An Inside Look at the NATO Summit in Washington

By Brendan Scanland

WASHINGTON, D.C. — 75 years ago, 12 countries established the North Atlantic Treaty Organization (NATO) in our nation’s capital. 

The multinational security and political alliance promotes democracy and peaceful resolutions to disputes. It was formed to deter Soviet expansionism, fight nationalist militarism in Europe and encourage European political integration. 

International dignitaries from 32 member countries, known as NATO allies, are in Washington to discuss pressing political and global security issues.  

Safety and security in and around the summit are being taken especially seriously. City blocks are shut down to traffic, several roads and metro stops are closed, and high fencing surrounds several buildings near the Walter E. Washington Convention Center. 

“It is massive in scale. And it isn’t just law enforcement, we work with all of our public safety partners to put something like this into motion,” said Matt Stohler, the U.S. Secret Service Agent in charge. “We are constantly monitoring any threat in intelligence that comes across. At this time, there’s no credible threats to the NATO Summit that we’re tracking,” he added.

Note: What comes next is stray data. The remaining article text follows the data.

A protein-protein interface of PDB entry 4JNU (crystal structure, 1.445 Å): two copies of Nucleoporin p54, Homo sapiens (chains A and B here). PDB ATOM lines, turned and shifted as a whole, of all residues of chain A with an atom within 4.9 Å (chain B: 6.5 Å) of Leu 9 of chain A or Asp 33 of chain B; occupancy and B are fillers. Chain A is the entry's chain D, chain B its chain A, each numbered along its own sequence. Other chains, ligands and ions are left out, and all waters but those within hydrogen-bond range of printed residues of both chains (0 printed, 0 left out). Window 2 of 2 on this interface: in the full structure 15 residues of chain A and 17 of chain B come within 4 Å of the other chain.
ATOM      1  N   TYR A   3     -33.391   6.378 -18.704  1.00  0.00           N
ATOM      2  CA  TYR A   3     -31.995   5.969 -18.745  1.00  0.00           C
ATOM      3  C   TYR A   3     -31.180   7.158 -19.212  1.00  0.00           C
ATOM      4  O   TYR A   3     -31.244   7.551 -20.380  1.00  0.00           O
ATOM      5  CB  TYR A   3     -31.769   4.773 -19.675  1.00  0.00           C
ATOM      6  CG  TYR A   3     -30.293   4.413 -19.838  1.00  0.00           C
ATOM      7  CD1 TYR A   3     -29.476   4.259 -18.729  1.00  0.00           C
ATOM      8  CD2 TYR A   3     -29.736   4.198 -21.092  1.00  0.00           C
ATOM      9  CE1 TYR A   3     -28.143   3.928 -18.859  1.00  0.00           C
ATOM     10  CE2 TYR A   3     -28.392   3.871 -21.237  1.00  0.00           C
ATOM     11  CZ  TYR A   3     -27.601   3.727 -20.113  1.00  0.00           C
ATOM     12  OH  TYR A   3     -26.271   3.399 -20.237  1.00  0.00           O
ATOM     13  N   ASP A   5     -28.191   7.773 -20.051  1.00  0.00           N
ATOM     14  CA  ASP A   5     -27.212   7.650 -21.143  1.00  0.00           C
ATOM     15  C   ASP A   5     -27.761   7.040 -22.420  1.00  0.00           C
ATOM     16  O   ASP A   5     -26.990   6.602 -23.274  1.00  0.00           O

Inside the convention center, hundreds of attendees, leaders and journalists from across the world have gathered to participate in and cover a full list of events throughout the week. 

There is no shortage of urgent matters being discussed. Atop the list: Russia’s ongoing war with Ukraine. 

“It’s good that we’re stronger than ever because this moment in history calls for our collective strength,” said President Joe Biden during his Tuesday evening NATO address to kick off the summit. 

However, overshadowing this year’s summit are concerns regarding the 81-year-old President’s reelection chances and what the future of NATO would look like if former President Donald Trump, the presumptive Republican nominee, returns to the White House. 

“I expect that regardless of the outcome of the US elections, the US will remain a strong and staunch NATO ally,” said NATO Secretary General, Jens Stoltenberg. 

Stoltenberg believes NATO will stand strong regardless of the Presidential Election outcome for several reasons. 

“One is that it is in the US security interest to have a strong NATO. NATO is good for Europe, but it is also good for the United States,” said Stoltenberg. “The United States has something, no other ally, no other major power has, and that is more than 30 friends and allies. Russia doesn’t have that, China doesn’t have that. The United States has NATO.”